According to the Washington Post, federal prosecutors on Monday will urge a federal judge to impose an 18-month prison term for the first felony defendant to be sentenced in Capitol breach, citing domestic terror threat.
“The need to deter others is especially strong in cases involving domestic terrorism, which the breach of the Capitol certainly was,” Special Assistant U.S. Attorney Mona Sedky said in a government sentencing request for Tampa crane operator Paul Allard Hodgkins, 38, who carried a Trump flag into the well of the Senate.
According to the Post:
Hodgkins’s sentencing could set the bar for what punishment 100 or more defendants might expect to face as they weigh whether to accept plea offers by prosecutors or take their chances at a trial by jury.
About 800 people entered the building, U.S. officials have said, with more than 500 individuals charged to date and charges expected against at least 100 others.
About 20 people have pleaded guilty, and one misdemeanor defendant has been sentenced to probation.
Hodgkins pleaded guilty on June 2 to one felony count of entering the Capitol to obstruct Congress, a common charge being used by prosecutors. Unlike other defendants, he was not accused of other wrongdoing or involvement with extremist groups, nor did he enter a cooperation deal with prosecutors. Under advisory federal guidelines, he faces a prison sentence of 15 to 21 months.
The Post notes that the prosecutor is urging the judge to impose a harsh prison sentence to dissuade “future acts of domestic terrorism.”
Sedky also asked the judge to recognize prior court findings that though individuals convicted of such behavior may have no criminal history, their beliefs make them “unique among criminals in the likelihood of recidivism.”
The prosecutor cited FBI Director Christopher A. Wray’s testimony in March to the Senate that the problem of homegrown violent extremism is “metastasizing,” with some actors growing emboldened by the Capitol riots.
“That attack that siege was criminal behavior, plain and simple, and it’s behavior that we, the FBI, view as domestic terrorism,” Wray told the Senate Judiciary Committee on March 2.
Why did the first defendant sentenced in the Capitol breach walk away with just time-served and probation, while this second defendant faces up to 18-months in prison, in addition to the six months he’s already served in a DC lockup?
The first defendant cooperated with prosecutors, the second did not.
Josiah Colt, 34, of Idaho, faced a sentencing guidelines range three times as high, 51 to 63 months, after admitting he came armed to Washington and was with others accused of violently interfering with police. Colt, however, entered a cooperation deal, implicating two men he was with in plea papers and agreeing to aid investigators in exchange for a recommendation of leniency.
Several defense attorneys in the probe privately call prosecutors’ tactics draconian in some cases, saying they are threatening years of prison time for individuals not charged with violence and giving them little choice but to face trial.
From a limited government perspective, there are three problems with the Justice Department’s tactics.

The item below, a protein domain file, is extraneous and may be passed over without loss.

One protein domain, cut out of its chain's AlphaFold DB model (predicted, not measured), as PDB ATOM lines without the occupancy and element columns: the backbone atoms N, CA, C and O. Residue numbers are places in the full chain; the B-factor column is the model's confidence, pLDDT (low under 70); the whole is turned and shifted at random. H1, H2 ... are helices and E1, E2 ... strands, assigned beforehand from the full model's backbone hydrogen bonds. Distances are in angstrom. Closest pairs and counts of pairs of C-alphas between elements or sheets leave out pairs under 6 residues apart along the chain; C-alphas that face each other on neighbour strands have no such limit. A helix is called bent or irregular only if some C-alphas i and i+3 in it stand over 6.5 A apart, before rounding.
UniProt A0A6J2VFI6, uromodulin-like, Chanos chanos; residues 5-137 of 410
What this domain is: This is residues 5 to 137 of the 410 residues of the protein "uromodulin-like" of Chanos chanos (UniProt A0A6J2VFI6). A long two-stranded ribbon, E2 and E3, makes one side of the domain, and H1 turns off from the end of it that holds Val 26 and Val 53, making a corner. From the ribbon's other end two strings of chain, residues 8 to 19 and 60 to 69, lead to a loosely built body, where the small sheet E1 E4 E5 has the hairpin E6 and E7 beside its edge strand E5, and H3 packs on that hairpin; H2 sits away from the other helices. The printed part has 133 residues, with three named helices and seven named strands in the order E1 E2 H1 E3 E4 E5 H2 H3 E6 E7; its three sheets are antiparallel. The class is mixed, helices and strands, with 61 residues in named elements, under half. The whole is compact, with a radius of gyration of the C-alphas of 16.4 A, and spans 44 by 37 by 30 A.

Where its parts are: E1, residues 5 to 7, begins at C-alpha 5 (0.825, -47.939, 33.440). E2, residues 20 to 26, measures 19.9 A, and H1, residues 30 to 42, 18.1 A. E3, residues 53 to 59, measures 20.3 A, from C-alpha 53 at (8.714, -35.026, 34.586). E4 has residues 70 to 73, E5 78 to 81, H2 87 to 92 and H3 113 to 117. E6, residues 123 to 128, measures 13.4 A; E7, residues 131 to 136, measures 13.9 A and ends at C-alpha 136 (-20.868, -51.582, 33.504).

First, they are coercive, intended to get individuals to rat out friends and implicate others who may have had nothing to do with the Capitol breach.
Second, prosecutors are seeking to punish defendants based on what they might do in the future, not based on what they did in the past.
And third, in Hodgkins’s case, prosecutors are seeking a sentence based less on what he did and more on sending a message to other Americans who dare to question or challenge their government.
The fact is, most of the defendants are not even accused of violence.
A POLITICO analysis in March of the Capitol riot-related cases shows that almost a quarter of the more than defendants formally and publicly charged at that point faced only misdemeanors.
Politico learned that judges, prosecutors, and defense attorneys all indicated that they expect few of these “MAGA tourists” to face harsh sentences.
There are two main reasons: Although prosecutors have loaded up their charging documents with language about the existential threat of the insurrection to the republic, the actions of many of the individual rioters often boiled down to trespassing. And judges have wrestled with how aggressively to lump those cases in with those of the more sinister suspects.
“My bet is a lot of these cases will get resolved and probably without prison time or jail time,” said Erica Hashimoto, a former federal public defender who is now a law professor at Georgetown. “One of the core values of this country is that we can protest if we disagree with our government. Of course, some protests involve criminal acts, but as long as the people who are trying to express their view do not engage in violence, misdemeanors may be more appropriate than felonies.”
It is clear that the Biden Justice Department is seeking to make examples of these protestors and asking judges for harsh sentences to scare the rest of us into subservience. Let me be clear, what those protestors did on Jan. 6 was wrong. But we cannot let heavy-handed government prosecutors intimidate us. As Americans, it is in our DNA to resist big government and favor individual freedom and liberty.
Cross-Post With Conservative Firing Line.
DOJ against capitol rioters
DOJ against capitol rioters